Every #1 Country Single of the Nineties: Alan Jackson, “I’d Love You All Over Again”

“I’d Love You All Over Again”

Alan Jackson

Written by Alan Jackson

Billboard

#1 (2 weeks)

March 9 – March 16, 1991

Radio & Records

#1 (1 week)

March 1, 1991

Alan Jackson finally tops both singles charts with his first wedding anniversary classic.

The Road to No. 1

Alan Jackson’s three previous singles from Here in the Real World all topped the Radio & Records chart, but a Billboard No. 1 had remained elusive.   With the fifth and final single from his Arista debut album, he finally got one.

The No. 1

That’s right.  As I said in the introductory line, this is Alan’s first wedding anniversary classic.

“I’d Love You All Over Again” was written as an anniversary gift to his wife, Denise, to commemorate ten years together.   It’s one of his strongest early singles, and I write that fully aware of the fact that three of his four No. 1’s have gotten top marks from me in this feature.  There’s a reason he went into the Hall of Fame so fast.

“Has it been ten years since we said ‘I do’? I’ve always heard marriage made one seem like two.”

That incredibly strong opening continues to pay off thematically, as he revisits the same concept in the second verse:   “Now the days seem much shorter, the longer we love.  And the memories just keep adding up.”

Heartfelt. Sincere. And not a drop of sap.

And it isn’t even his best anniversary song.

The Road From No. 1

Jackson’s next five singles will be from his second album for Arista, and they’ll all top at least one singles chart.

“I’d Love You All Over Again” gets an A.

Every No. 1 Single of the Nineties

Previous: Pam Tillis, “Don’t Tell Me What to Do” | Next: Clint Black, “Loving Blind”

 

3 Comments

  1. I absolutely adore this song, and it’s probably one of my all time favorite love ballads in the genre. It’s simply beautiful in every way, from the lyrics, the instrumentation, and the melody. As usual for many of Jackson’s songs, there’s some great steel guitar playing, plus I’ve always loved that opening piano. I’ve always liked the last line in the chorus, as well: “If tomorrow I found one more chance to begin, I’d love you all over again.” It’s definitely more of the kind of song you’d expect from a veteran artist already well into his career, rather than someone only on his debut record.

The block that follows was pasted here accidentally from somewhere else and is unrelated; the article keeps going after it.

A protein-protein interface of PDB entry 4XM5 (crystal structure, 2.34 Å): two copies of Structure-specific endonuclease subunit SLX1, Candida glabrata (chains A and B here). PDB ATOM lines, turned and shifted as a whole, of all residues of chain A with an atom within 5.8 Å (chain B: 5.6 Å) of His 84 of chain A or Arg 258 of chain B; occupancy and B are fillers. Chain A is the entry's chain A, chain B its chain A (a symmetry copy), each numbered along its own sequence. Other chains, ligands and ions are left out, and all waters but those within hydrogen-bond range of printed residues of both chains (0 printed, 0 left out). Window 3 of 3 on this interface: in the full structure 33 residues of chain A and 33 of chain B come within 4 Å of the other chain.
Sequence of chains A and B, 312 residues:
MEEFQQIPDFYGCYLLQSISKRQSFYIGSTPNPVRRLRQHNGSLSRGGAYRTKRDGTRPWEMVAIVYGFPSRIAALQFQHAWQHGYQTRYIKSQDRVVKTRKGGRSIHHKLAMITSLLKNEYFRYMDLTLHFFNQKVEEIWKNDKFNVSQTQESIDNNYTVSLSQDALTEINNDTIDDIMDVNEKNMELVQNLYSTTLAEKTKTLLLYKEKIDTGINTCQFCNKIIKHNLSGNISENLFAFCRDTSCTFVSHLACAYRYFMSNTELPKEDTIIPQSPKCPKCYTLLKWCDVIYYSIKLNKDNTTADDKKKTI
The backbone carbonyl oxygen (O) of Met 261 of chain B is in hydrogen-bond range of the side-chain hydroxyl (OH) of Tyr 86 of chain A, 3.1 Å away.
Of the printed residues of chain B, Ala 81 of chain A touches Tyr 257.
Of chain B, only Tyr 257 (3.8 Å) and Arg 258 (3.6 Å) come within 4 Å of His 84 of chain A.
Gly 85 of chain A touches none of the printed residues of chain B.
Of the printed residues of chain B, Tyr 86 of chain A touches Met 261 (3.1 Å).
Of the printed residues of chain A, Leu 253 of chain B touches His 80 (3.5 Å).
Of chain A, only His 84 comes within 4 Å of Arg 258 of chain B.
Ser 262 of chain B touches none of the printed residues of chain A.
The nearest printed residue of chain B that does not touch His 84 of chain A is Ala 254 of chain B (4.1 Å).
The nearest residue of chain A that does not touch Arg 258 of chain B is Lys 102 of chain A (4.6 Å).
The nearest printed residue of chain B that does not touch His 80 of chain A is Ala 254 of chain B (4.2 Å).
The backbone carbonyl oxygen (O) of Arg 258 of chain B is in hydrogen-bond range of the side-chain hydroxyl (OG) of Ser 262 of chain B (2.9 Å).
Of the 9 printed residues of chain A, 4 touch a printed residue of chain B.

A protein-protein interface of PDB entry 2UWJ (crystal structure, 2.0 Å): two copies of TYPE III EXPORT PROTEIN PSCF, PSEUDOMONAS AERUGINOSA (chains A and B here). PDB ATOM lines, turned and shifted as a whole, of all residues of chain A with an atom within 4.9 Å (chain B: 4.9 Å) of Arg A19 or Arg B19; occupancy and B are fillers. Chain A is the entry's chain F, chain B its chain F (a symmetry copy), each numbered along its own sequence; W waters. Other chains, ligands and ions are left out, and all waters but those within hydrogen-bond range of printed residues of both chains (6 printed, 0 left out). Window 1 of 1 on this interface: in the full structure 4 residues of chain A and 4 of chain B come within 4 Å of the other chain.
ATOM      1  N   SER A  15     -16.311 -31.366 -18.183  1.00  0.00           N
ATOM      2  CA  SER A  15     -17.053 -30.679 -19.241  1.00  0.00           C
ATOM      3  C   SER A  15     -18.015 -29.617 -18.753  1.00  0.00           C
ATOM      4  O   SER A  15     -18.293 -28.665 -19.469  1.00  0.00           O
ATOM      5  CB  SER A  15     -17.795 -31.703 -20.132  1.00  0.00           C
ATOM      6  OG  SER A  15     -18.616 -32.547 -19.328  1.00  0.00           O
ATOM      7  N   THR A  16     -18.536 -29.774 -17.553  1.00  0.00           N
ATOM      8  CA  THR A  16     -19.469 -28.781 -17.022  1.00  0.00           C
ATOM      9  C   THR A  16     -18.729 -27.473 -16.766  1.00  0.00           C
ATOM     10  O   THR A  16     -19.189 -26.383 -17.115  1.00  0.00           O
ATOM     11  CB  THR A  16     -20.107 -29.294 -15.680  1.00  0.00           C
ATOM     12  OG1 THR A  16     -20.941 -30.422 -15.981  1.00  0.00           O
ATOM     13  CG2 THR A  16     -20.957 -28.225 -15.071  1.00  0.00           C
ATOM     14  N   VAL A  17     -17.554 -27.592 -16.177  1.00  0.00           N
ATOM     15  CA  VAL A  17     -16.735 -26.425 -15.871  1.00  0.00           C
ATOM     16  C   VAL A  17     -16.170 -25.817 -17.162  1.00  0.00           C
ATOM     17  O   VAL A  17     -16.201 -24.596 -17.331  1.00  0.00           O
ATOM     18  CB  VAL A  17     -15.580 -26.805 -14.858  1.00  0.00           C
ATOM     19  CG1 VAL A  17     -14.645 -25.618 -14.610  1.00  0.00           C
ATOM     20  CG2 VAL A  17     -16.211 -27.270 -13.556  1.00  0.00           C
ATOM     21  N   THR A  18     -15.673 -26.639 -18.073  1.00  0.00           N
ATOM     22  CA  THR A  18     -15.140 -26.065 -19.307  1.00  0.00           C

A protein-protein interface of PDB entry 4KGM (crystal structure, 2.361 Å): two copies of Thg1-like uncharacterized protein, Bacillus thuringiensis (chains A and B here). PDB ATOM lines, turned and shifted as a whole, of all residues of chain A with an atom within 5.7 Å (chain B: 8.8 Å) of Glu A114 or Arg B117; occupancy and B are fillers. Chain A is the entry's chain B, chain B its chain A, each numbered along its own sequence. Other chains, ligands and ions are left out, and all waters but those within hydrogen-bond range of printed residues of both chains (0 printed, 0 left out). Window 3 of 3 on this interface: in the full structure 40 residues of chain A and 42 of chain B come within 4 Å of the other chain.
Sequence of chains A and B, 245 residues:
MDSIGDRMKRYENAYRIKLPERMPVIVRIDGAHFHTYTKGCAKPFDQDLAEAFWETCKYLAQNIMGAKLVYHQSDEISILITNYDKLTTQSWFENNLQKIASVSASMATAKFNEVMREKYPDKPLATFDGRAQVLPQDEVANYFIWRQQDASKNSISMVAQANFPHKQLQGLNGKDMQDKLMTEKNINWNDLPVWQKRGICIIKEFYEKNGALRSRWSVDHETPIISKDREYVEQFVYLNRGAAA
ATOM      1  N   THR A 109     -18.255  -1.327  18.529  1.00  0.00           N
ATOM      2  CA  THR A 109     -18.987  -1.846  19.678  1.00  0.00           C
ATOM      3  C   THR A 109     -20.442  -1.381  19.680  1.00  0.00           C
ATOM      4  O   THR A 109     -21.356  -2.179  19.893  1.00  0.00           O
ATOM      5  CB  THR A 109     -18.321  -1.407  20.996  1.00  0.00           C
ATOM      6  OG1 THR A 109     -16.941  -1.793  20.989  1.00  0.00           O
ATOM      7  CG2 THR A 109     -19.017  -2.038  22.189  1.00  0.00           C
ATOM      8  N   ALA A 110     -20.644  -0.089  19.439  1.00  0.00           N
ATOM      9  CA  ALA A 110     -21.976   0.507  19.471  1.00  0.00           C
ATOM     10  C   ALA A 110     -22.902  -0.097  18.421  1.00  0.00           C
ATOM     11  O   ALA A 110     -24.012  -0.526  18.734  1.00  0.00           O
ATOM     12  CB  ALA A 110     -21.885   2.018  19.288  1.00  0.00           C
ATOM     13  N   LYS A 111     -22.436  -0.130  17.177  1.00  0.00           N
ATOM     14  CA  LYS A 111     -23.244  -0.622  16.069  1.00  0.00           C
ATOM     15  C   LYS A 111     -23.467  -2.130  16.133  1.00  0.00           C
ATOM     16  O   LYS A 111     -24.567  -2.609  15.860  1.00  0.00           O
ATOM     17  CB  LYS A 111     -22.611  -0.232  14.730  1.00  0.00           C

This is also another one that really takes me back to my tape recording days in early 1991, and it’s on another one of my favorite tapes from that time. Once again, you were just as likely to hear latest hits like this one, along with many 70’s and 80’s recurrents. Luckily, this one also remained a steady recurrent for us up to the early 00’s, and it was always a such pleasure to hear it on the radio whenever it came on, and it always took me back. I particularly remember hearing it again in 2000 while my dad was taking me back home after visiting my Grandpa and seeing one of my cousins.

    Another thing I love about listening to Alan’s early music is hearing how much his voice has changed through the years. I hear more of a George Jones influence in his vocals around this phase in his career, while many of his later ballads have more of a Don Williams influence.

  2. Jackson has had so many hits over his career that I forgot this was his first Billboard #1.

    As has been mentioned by several other people, Jackson’s songwriting is best when it is autobiographical. The sincerity and authenticity is undeniable and inescapable.

    Just five singles into his career, Jackson was showing himself to be surprisingly comfortable with different themes and subjects.

    I remember thinking Jackson already felt the most “classic” of the newcomers with this pretty, humble song.

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